A question about the City’s debt provoked Segarra to mock many residents who hold the perspective that taxes should not increase, more people should be employed, but a stadium is not the answer– a response that makes one wonder if the mayor is serious about re-election. When Killian, referring to the stadium, referenced a previous debate and clarified that he told the mayor “don’t build dumb things,” Segarra waited until later to express what sounded like hurt feelings about one of his ideas being called “dumb.” Aside from personal jabs, nothing new came out of this.
Jacobs, new to campaigning, said “I can’t answer that question about why the City is selling off assets […] because I haven’t been part of the process.”
Another question asked many times in other settings, about improving communication, prompted canned responses from some. Gale, keeping with his assertion that there is no reason for why the City of Hartford has only tiptoed into the digital age, prompted Segarra to tell everyone that the website has improved.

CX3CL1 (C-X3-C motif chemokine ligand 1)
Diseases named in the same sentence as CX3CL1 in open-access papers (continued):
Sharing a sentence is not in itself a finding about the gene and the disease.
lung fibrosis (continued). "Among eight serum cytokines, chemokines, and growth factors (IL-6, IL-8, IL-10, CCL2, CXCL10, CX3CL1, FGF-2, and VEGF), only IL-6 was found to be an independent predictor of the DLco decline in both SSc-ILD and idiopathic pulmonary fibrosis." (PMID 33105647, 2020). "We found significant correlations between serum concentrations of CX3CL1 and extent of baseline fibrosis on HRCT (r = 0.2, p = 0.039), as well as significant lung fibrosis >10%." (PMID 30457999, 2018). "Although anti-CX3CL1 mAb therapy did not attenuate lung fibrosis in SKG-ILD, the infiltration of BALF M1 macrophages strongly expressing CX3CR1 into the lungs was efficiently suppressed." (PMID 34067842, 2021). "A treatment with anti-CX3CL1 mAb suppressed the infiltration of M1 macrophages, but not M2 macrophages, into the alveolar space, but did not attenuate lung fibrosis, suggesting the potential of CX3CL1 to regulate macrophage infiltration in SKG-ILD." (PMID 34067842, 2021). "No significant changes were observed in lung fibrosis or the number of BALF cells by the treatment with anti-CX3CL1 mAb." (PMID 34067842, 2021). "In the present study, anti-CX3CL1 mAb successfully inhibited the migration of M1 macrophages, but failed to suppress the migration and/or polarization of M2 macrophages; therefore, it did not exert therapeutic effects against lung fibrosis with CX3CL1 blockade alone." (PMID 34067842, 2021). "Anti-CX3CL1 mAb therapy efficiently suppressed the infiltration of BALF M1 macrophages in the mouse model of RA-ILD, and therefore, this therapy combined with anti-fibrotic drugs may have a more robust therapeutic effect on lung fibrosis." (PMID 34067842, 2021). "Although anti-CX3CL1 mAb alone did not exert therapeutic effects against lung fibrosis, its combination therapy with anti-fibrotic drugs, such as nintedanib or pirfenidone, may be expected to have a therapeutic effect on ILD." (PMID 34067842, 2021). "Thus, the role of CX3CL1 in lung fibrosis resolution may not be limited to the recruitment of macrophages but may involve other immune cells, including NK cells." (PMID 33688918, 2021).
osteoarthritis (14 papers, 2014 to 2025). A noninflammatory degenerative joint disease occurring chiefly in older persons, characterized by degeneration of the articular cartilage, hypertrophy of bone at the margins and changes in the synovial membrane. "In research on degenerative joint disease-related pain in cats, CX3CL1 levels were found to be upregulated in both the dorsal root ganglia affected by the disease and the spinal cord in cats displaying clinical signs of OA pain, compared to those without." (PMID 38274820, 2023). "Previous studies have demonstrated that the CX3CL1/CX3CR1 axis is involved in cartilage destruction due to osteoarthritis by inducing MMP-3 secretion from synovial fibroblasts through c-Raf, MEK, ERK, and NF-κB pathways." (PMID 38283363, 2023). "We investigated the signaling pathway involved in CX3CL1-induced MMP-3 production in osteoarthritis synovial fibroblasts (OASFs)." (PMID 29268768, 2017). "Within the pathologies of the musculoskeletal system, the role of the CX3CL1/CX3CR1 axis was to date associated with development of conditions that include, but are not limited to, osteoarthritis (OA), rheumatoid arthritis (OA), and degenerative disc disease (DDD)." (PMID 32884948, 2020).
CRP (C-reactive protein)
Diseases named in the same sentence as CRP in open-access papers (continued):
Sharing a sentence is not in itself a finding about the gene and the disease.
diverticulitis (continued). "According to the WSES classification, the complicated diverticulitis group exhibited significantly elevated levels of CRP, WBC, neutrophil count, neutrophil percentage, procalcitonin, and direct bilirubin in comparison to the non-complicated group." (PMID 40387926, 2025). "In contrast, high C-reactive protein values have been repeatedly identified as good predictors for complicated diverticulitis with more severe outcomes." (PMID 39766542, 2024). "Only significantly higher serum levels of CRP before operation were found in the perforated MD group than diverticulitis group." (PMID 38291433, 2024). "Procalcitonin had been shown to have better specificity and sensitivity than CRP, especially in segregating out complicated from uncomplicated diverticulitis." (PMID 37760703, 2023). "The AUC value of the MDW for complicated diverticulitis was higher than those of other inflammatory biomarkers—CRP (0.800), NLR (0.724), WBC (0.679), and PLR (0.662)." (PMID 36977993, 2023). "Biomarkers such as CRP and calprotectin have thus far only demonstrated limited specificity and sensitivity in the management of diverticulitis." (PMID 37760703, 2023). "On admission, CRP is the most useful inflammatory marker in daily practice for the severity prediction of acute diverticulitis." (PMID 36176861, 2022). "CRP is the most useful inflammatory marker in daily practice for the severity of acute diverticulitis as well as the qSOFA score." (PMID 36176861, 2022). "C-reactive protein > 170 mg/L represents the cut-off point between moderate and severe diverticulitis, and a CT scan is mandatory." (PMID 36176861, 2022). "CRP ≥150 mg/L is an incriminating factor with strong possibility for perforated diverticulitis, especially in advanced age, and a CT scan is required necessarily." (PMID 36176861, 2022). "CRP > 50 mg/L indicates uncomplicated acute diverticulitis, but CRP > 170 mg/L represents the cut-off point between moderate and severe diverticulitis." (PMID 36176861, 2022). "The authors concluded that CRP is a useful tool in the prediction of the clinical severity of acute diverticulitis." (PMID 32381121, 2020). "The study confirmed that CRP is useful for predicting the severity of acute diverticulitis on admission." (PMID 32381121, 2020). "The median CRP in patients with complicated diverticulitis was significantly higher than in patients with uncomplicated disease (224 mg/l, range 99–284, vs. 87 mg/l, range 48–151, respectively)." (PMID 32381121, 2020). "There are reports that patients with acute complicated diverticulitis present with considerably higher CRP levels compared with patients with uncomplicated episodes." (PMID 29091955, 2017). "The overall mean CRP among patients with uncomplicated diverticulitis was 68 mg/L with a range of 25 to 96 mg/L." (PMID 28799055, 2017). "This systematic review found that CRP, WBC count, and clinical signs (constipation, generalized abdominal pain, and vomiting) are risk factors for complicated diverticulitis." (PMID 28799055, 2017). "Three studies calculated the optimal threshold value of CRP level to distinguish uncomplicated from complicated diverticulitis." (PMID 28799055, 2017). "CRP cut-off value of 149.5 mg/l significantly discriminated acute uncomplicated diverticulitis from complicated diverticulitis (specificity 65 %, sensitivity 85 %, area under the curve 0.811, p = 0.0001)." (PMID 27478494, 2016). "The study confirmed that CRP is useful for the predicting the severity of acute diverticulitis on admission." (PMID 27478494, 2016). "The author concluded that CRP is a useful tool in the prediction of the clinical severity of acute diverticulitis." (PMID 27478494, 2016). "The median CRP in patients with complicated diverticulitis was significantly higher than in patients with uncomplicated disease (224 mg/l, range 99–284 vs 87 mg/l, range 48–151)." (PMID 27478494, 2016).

Cruz, who is a councilperson currently, spoke about how he had a negative experience in the tax office. It was not until someone figured out his position with the City that he received better treatment. The whole point Cruz was making was that he should not have to wear his position on his sleeve to be treated with respect. Segarra, taking a tone one might use with a younger sibling or a student, asked why Cruz did not file a complaint. Segarra wondered why this was the first he was hearing about Cruz’s experience, an experience that many others have had.
Again, in the audience awareness/cognitive dissonance category, Killian said the NRZs should consolidate so that officials can visit every month. He did not say which ones should do this, but all should place bets on how a merger of WECA and Upper Albany would go.
Housing and Blight
Once more, candidates were asked a question about housing — something that almost verbatim was asked one month ago. Jacobs, who was not at that other conversation, spoke about her experience being homeless and living in South Park Inn before moving up and eventually owning property on Capen. She had no answer, but spoke about the helpful role played by the government in her experience as a previously homeless veteran. Segarra, who was also not at the event in May, spoke about the work being done by Rebuilding Together and Habitat for Humanity.